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Heart Patients Are Twice As Likely To Quit Smoking With Intensive In-Hospital Support

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A new study in CMAJ (Canadian Medical Association Journal) shows that patients admitted to a hospital with coronary artery disease are twice as likely to quit smoking after receiving intensive smoking cessation support than those receiving minimal support.
The researchers, through a randomized clinical trial, compared intensive intervention with minimal intervention. They found that patients admitted for open heart surgery, such as coronary artery bypass grafts, had considerably higher long-term abstinence rates after one year, compared with those admitted for heart attacks, such as acute myocardial infarctions.
Other elements were instrumental in reaching successful long-term smoking cessation, including absence of a previous heart attack, postsecondary education and some type of smoking restrictions at home.
The study used an intervention that turned out to be in the highest rates of one-year confirmed smoking termination in prior tests in the US.
Education of periods of forty five to sixty minutes were used in this Canadian study, as well as counseling sessions in hospital followed by seven telephone counseling sessions with a nurse at precise intervals over two months. The patients found help in these calls in order to solve problems by developing cognitive, behavioral and social support strategies. They used those schemes when they found themselves in high-risk situations in order to go on with their smoke-free status.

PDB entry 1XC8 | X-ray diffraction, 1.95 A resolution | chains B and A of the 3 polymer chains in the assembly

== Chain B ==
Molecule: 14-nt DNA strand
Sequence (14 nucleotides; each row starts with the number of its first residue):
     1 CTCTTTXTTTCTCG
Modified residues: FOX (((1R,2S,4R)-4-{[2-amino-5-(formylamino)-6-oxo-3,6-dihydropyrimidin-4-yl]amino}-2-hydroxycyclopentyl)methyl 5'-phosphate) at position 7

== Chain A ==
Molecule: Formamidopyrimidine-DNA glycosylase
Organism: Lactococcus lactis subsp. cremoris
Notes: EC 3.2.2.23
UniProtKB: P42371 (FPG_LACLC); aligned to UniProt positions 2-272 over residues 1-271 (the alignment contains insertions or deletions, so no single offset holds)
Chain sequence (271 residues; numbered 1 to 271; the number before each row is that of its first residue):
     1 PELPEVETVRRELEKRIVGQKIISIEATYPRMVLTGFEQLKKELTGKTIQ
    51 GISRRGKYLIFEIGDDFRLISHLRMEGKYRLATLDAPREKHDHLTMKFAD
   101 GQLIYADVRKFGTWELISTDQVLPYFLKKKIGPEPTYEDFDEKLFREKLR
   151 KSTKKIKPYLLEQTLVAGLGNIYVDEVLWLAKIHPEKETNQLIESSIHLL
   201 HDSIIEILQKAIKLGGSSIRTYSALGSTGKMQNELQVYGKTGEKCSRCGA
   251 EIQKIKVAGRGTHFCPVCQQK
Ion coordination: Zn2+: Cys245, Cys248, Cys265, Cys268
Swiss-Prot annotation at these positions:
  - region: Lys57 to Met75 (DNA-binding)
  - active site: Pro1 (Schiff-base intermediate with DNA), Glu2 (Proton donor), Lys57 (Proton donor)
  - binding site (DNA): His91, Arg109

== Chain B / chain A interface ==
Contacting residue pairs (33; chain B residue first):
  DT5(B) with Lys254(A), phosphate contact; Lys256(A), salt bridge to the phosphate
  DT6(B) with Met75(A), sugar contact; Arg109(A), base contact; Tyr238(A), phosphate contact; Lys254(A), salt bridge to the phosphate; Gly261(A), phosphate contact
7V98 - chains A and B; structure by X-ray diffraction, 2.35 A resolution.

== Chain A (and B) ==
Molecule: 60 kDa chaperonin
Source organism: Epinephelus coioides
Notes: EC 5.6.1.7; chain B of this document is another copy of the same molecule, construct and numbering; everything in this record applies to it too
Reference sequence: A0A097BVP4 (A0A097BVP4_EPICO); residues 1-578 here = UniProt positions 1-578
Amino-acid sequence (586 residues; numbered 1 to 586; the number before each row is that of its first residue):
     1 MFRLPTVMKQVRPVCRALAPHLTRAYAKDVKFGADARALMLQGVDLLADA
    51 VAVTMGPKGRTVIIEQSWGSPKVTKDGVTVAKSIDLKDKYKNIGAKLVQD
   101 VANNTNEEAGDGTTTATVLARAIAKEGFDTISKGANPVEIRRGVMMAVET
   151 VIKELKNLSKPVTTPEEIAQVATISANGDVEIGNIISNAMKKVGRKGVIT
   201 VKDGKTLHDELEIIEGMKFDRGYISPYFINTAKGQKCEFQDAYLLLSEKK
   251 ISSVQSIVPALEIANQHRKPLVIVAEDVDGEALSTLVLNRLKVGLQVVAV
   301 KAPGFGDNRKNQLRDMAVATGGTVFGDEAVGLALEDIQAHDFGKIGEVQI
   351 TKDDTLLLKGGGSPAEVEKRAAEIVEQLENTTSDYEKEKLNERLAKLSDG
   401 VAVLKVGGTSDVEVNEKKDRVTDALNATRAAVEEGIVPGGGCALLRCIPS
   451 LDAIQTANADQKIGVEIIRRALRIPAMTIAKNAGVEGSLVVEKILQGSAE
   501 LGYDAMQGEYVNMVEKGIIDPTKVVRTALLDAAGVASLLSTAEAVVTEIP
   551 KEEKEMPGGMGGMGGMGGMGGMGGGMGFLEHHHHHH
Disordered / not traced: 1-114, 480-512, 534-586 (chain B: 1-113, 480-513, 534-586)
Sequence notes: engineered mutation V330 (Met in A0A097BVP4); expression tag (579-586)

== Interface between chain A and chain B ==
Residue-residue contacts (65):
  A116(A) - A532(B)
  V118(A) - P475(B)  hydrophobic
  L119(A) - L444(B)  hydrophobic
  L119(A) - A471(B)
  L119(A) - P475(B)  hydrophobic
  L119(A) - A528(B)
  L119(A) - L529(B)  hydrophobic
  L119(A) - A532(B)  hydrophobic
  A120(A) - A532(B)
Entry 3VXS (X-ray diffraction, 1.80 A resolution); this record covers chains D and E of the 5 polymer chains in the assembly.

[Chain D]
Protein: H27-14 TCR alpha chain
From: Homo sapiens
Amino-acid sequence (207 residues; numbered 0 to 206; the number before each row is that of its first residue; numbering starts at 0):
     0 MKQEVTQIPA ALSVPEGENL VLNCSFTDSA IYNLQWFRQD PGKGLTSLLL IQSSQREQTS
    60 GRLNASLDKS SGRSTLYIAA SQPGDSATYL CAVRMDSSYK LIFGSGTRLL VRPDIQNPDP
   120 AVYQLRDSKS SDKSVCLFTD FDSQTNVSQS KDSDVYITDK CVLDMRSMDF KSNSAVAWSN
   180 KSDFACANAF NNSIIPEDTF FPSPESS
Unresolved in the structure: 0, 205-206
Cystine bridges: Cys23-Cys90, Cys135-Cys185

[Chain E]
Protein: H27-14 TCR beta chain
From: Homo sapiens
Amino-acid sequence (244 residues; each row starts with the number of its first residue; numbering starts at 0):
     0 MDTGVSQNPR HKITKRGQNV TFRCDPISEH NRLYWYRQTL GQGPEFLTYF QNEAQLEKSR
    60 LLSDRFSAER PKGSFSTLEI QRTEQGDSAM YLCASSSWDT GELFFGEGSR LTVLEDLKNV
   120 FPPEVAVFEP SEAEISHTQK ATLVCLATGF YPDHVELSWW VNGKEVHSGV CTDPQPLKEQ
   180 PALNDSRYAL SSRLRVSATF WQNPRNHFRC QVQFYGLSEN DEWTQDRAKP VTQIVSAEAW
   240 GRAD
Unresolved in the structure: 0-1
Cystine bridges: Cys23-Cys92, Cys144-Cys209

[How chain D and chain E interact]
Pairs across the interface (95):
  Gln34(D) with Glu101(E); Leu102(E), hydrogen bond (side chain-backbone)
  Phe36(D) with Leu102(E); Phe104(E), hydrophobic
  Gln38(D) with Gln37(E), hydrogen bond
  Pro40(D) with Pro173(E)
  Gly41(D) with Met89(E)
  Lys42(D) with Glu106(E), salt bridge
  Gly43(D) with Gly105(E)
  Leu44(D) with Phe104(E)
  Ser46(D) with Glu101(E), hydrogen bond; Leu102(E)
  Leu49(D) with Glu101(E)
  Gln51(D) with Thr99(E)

Dr. Patricia Smith, of Northern Ontario School of Medicine and Dr. Ellen Burgess, of the University of Calgary write: "The rates of confirmed long-term abstinence rates observed in this trial are among the highest rates reported in cardiac populations and are among the highest reported absolute differences between minimal and intensive interventions."
The authors write: "Our results suggest that intensive counseling provided during the hospital stay is more effective than a stepped-care approach that provides intensive counseling only after a patient has relapsed."
They indicate that those inpatient programs have the potential to reduce considerably cardiac events, as well as hospital costs. They should develop into standard practice in hospitals.
In an associated note, Dr. Nancy Rigotti from Massachusetts General Hospital explains that these programs have not yet become standard care, despite many studies suggesting the possibilities of reducing overall cardiovascular illness and deaths with smoking cessation interventions. She points out that the major problem is that the intensive intervention model does not fit into the current health care delivery system. A principal challenge for the management of all chronic diseases, including tobacco, is maintaining health care from inpatient to outpatient status. She requests the progress of new innovative ways to shift the research findings into routine practice, a shift that she calls overdue.
"Smoking cessation initiated during hospital stay for patients with coronary artery disease: a randomized controlled trial"
Patricia M. Smith PhD, Ellen Burgess MD
DOI:10.1503/cmaj.080862
"Helping smokers with cardiac disease to abstain from tobacco after a stay in hospital"
Nancy A. Rigotti MD
DOI:10.1503/cmaj.090729
cmaj
Written by Stephanie Brunner (B.A.)
Copyright: Medical News Today
Not to be reproduced without permission of Medical News Today
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Keywords:

smoking, smoking cessation, quit smoking, smoking intensive, smoking restrictions, smoking receiving, smoking termination, intensive smoking, deaths smoking, overdue smoking
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